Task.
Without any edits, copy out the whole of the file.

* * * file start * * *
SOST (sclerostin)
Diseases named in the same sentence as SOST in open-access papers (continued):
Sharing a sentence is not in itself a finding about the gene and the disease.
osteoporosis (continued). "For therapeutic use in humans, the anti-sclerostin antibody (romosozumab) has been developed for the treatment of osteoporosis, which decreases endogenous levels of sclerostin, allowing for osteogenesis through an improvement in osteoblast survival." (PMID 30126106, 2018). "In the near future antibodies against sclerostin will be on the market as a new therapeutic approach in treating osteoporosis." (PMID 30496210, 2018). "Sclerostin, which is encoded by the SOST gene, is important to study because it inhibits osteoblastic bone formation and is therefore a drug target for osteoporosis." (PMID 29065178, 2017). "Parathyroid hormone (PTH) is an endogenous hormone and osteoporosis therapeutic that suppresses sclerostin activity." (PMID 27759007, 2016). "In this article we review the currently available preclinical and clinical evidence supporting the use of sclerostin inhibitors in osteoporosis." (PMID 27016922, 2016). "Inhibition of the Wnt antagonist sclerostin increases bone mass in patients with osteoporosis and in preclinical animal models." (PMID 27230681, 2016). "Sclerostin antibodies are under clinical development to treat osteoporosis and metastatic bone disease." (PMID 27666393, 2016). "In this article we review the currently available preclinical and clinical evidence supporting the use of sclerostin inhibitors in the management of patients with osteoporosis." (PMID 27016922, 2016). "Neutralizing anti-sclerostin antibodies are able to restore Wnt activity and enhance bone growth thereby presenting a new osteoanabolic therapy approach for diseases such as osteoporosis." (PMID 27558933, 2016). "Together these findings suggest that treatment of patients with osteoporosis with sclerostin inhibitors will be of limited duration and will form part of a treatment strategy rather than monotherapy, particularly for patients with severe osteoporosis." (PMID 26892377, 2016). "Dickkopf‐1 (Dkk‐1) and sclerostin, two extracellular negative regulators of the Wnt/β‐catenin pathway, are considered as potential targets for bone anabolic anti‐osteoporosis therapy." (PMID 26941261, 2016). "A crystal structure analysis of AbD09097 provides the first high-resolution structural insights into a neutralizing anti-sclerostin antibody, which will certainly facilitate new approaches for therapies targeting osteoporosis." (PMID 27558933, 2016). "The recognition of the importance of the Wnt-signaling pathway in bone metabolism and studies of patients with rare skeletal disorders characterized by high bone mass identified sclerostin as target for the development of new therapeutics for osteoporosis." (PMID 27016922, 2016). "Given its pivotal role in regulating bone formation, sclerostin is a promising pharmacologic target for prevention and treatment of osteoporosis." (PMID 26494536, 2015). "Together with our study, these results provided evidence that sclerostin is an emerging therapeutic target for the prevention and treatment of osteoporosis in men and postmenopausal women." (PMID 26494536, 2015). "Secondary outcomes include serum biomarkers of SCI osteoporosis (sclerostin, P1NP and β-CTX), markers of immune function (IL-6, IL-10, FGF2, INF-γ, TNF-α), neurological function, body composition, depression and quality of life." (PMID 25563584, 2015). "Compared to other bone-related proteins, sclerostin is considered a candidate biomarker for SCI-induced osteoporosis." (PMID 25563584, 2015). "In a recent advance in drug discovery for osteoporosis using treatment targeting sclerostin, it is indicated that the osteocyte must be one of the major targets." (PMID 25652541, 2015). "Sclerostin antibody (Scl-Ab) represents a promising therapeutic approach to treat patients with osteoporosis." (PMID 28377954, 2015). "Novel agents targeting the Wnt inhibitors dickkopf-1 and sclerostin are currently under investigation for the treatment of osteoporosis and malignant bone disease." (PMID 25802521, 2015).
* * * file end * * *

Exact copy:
SOST (sclerostin)
Diseases named in the same sentence as SOST in open-access papers (continued):
Sharing a sentence is not in itself a finding about the gene and the disease.
osteoporosis (continued). "For therapeutic use in humans, the anti-sclerostin antibody (romosozumab) has been developed for the treatment of osteoporosis, which decreases endogenous levels of sclerostin, allowing for osteogenesis through an improvement in osteoblast survival." (PMID 30126106, 2018). "In the near future antibodies against sclerostin will be on the market as a new therapeutic approach in treating osteoporosis." (PMID 30496210, 2018). "Sclerostin, which is encoded by the SOST gene, is important to study because it inhibits osteoblastic bone formation and is therefore a drug target for osteoporosis." (PMID 29065178, 2017). "Parathyroid hormone (PTH) is an endogenous hormone and osteoporosis therapeutic that suppresses sclerostin activity." (PMID 27759007, 2016). "In this article we review the currently available preclinical and clinical evidence supporting the use of sclerostin inhibitors in osteoporosis." (PMID 27016922, 2016). "Inhibition of the Wnt antagonist sclerostin increases bone mass in patients with osteoporosis and in preclinical animal models." (PMID 27230681, 2016). "Sclerostin antibodies are under clinical development to treat osteoporosis and metastatic bone disease." (PMID 27666393, 2016). "In this article we review the currently available preclinical and clinical evidence supporting the use of sclerostin inhibitors in the management of patients with osteoporosis." (PMID 27016922, 2016). "Neutralizing anti-sclerostin antibodies are able to restore Wnt activity and enhance bone growth thereby presenting a new osteoanabolic therapy approach for diseases such as osteoporosis." (PMID 27558933, 2016). "Together these findings suggest that treatment of patients with osteoporosis with sclerostin inhibitors will be of limited duration and will form part of a treatment strategy rather than monotherapy, particularly for patients with severe osteoporosis." (PMID 26892377, 2016). "Dickkopf‐1 (Dkk‐1) and sclerostin, two extracellular negative regulators of the Wnt/β‐catenin pathway, are considered as potential targets for bone anabolic anti‐osteoporosis therapy." (PMID 26941261, 2016). "A crystal structure analysis of AbD09097 provides the first high-resolution structural insights into a neutralizing anti-sclerostin antibody, which will certainly facilitate new approaches for therapies targeting osteoporosis." (PMID 27558933, 2016). "The recognition of the importance of the Wnt-signaling pathway in bone metabolism and studies of patients with rare skeletal disorders characterized by high bone mass identified sclerostin as target for the development of new therapeutics for osteoporosis." (PMID 27016922, 2016). "Given its pivotal role in regulating bone formation, sclerostin is a promising pharmacologic target for prevention and treatment of osteoporosis." (PMID 26494536, 2015). "Together with our study, these results provided evidence that sclerostin is an emerging therapeutic target for the prevention and treatment of osteoporosis in men and postmenopausal women." (PMID 26494536, 2015). "Secondary outcomes include serum biomarkers of SCI osteoporosis (sclerostin, P1NP and β-CTX), markers of immune function (IL-6, IL-10, FGF2, INF-γ, TNF-α), neurological function, body composition, depression and quality of life." (PMID 25563584, 2015). "Compared to other bone-related proteins, sclerostin is considered a candidate biomarker for SCI-induced osteoporosis." (PMID 25563584, 2015). "In a recent advance in drug discovery for osteoporosis using treatment targeting sclerostin, it is indicated that the osteocyte must be one of the major targets." (PMID 25652541, 2015). "Sclerostin antibody (Scl-Ab) represents a promising therapeutic approach to treat patients with osteoporosis." (PMID 28377954, 2015). "Novel agents targeting the Wnt inhibitors dickkopf-1 and sclerostin are currently under investigation for the treatment of osteoporosis and malignant bone disease." (PMID 25802521, 2015).